"'Generally, in order that knowledge be imputed to the employer, the person receiving it must be in some supervisory or representative capacity, such as foreman, supervisor, insurance adjuster, personnel worker, corporate officer, physician or nurse. Knowledge of or notice to a mere co[-]employee is not sufficient. But any degree of authority that places a [person] in charge of even a small group of workers is enough to confer this representative status.'"

Colvin v. Industrial Indemnity, 301 Or 743, 747, 725 P2d 356 (1986) (emphasis in original; citation omitted).

Employer first contends that Jacobsen did not know that claimant's injuries were work related and therefore employer did not know of claimant's injuries for purposes of ORS 656.245(4)(a). We note that an employer need not know that an injury is compensable in order to satisfy the requirement in ORS 656.265(4)(a) that it have knowledge of an injury. Mock, 95 Or App at 5. The knowledge requirement is met if the employer knew of the injury and had reason to know that it might be compensable. Id. Here, Jacobsen knew that claimant had been injured while driving home from work and that he would be reimbursed for mileage and possibly paid for his travel time for the commute. A reasonable employer with Jacobsen's knowledge would conclude that workers' compensation liability for the accident was a possibility and that an investigation of claimant's accident and injuries was appropriate under the circumstances.

Employer next contends that it did not know of claimant's injuries as required by ORS 656.265(4)(a) because Jacobsen was not claimant's supervisor and therefore was not the person to whom claimant was required to report injuries. Claimant's supervisor while he worked at a store was the manager of the store. However, employer apparently did not designate Jacobsen or anyone else as claimant's supervisor when he was not working at a store. Because Jacobsen was not designated as claimant's supervisor and she was not an individual "whose knowledge may obviously be imputed to [her] employer," the relevant question in determining if Jacobsen's knowledge should be imputed to employer is whether Jacobsen had supervisory authority over claimant. Colvin, 301 Or at 748. In answering that question, we consider a nonexclusive list of factors:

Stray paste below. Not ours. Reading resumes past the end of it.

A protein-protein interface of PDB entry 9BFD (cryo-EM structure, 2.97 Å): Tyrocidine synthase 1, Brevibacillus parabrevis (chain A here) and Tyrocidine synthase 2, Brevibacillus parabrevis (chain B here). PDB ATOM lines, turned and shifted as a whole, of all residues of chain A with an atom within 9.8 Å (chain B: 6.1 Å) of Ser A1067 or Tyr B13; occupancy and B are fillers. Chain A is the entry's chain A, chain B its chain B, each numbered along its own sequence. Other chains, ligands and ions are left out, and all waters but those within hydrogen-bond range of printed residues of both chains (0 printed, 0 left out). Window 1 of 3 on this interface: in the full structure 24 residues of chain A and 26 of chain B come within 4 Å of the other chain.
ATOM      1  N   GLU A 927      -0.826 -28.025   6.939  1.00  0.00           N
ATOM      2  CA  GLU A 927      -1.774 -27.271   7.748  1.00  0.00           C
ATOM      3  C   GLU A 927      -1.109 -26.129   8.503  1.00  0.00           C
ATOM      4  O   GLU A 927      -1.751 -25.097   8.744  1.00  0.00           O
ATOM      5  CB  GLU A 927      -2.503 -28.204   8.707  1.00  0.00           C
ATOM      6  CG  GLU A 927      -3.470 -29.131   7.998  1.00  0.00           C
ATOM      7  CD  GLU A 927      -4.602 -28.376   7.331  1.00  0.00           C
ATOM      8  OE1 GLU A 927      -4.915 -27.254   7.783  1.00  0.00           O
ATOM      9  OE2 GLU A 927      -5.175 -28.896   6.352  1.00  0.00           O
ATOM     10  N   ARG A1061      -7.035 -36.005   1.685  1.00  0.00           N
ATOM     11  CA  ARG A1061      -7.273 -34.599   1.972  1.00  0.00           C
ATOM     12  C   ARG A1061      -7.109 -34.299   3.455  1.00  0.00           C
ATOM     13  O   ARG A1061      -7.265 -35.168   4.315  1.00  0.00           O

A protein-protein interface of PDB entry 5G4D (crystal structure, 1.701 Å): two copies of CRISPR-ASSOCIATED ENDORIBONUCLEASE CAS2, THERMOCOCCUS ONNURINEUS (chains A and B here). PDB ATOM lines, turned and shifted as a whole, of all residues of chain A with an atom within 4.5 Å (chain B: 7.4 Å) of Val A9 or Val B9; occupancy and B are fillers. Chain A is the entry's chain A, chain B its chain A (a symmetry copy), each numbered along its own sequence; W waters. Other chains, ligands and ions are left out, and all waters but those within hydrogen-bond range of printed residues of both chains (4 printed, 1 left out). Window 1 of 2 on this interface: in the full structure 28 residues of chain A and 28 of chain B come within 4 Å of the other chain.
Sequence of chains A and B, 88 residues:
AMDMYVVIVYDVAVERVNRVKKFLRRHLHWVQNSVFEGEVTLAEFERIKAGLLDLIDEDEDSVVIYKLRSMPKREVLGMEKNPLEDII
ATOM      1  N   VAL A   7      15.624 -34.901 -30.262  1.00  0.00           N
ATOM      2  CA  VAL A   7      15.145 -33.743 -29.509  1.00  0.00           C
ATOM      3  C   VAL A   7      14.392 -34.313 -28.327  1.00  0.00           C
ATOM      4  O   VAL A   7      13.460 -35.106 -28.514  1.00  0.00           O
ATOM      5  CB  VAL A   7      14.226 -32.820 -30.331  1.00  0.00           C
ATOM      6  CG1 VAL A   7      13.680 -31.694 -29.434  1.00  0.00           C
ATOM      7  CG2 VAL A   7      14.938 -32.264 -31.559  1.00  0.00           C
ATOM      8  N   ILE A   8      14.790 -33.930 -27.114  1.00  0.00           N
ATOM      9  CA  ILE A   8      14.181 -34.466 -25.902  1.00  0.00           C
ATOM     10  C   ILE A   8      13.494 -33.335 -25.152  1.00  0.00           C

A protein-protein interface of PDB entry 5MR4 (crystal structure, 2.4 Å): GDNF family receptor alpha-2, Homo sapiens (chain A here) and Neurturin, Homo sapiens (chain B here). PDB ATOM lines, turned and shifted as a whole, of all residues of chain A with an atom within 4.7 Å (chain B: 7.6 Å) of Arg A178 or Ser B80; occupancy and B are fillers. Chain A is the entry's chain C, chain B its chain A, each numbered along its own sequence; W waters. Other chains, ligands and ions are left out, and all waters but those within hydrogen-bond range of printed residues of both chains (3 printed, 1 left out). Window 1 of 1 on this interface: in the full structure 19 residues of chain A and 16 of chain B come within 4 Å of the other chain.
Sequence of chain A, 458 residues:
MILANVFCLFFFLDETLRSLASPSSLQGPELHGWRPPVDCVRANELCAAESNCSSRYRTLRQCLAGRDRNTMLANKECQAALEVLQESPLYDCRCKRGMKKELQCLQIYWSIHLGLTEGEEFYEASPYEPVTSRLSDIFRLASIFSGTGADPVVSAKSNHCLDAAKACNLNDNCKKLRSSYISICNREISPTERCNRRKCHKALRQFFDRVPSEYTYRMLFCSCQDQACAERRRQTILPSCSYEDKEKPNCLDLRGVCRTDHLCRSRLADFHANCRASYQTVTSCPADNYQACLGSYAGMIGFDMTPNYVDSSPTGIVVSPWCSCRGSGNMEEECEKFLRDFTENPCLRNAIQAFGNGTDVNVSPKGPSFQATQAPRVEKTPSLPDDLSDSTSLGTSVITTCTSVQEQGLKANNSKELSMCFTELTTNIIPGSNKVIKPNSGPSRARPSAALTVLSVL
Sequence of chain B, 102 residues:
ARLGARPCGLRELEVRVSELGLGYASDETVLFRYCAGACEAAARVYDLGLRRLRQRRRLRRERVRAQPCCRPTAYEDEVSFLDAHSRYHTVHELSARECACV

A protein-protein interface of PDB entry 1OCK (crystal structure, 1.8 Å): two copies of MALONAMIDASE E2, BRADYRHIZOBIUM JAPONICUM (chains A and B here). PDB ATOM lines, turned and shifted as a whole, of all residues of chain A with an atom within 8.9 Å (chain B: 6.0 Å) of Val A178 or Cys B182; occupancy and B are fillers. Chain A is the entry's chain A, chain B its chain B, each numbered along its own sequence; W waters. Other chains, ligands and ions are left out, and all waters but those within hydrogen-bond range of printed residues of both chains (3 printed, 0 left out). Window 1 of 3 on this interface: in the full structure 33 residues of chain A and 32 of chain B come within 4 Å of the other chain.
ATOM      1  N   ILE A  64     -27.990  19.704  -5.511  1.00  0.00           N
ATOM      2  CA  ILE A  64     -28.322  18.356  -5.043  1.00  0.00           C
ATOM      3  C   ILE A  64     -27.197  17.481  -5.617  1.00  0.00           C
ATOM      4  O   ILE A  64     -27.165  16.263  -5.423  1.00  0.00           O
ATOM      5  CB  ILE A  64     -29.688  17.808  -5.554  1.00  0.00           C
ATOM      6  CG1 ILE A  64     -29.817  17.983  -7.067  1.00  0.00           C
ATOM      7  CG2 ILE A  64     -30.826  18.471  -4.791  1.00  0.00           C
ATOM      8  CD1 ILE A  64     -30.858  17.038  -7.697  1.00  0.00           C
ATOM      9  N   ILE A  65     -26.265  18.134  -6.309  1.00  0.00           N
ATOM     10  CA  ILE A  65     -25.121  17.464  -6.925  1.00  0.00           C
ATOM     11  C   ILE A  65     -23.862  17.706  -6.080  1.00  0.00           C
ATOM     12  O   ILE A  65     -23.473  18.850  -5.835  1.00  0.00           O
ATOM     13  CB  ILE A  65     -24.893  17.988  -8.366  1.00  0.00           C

"whether the person who was aware of the accident exercised supervisory authority over the claimant or others, whether the supervisory authority was of a kind as to lead a reasonable injured employe[e] to conclude that this was a person to whom a report of injury should be made, whether there were established procedures for reporting accidents and to what extent the injured employe[e] had any knowledge concerning the employer's supervisory structure and handling of workers' compensation matters.

"The purpose of these factors is to aid in assessing the fairness of attributing knowledge of the accident to the employer. No single factor is necessarily dispositive. A company may not avoid knowledge of an injury because it is poorly organized or fails to educate its employees about their rights and obligations under the workers' compensation laws. By the same token, a claimant may not avoid the notice requirements if the company has clear procedures for reporting accidents and injuries and the employe[e] knows or should know of and is able to follow the procedures, but does not."

Id. at 748.

Jacobsen gave claimant and three other employees their assignments and was their contact at the district office. In assigning the employees, she exercised supervisory authority over them. Also, employer did not have a policy that required claimant to report an injury to a store manager when he was injured somewhere other than at a store. Claimant knew that he was to contact Jacobsen in the event that he was unable to work so that Jacobsen could find a replacement worker. Jacobsen knew that claimant was required to report in-store injuries to the store manager, but she did not know whether he was supposed to report off-site injuries to a store manager. In light of those facts, we conclude that Jacobsen had supervisory authority over claimant and, consequently, that it is fair to attribute Jacobsen's knowledge to employer. Hence, the board did not err in concluding that employer knew of claimant's accident under ORS 656.245(4)(a).


1. ORS 656.265(4) provides, in part, that "[f]ailure to give notice as required by this section bars a claim under this chapter unless the notice is given within one year after the date of the accident and * * * the employer had knowledge of the injury or death[.]"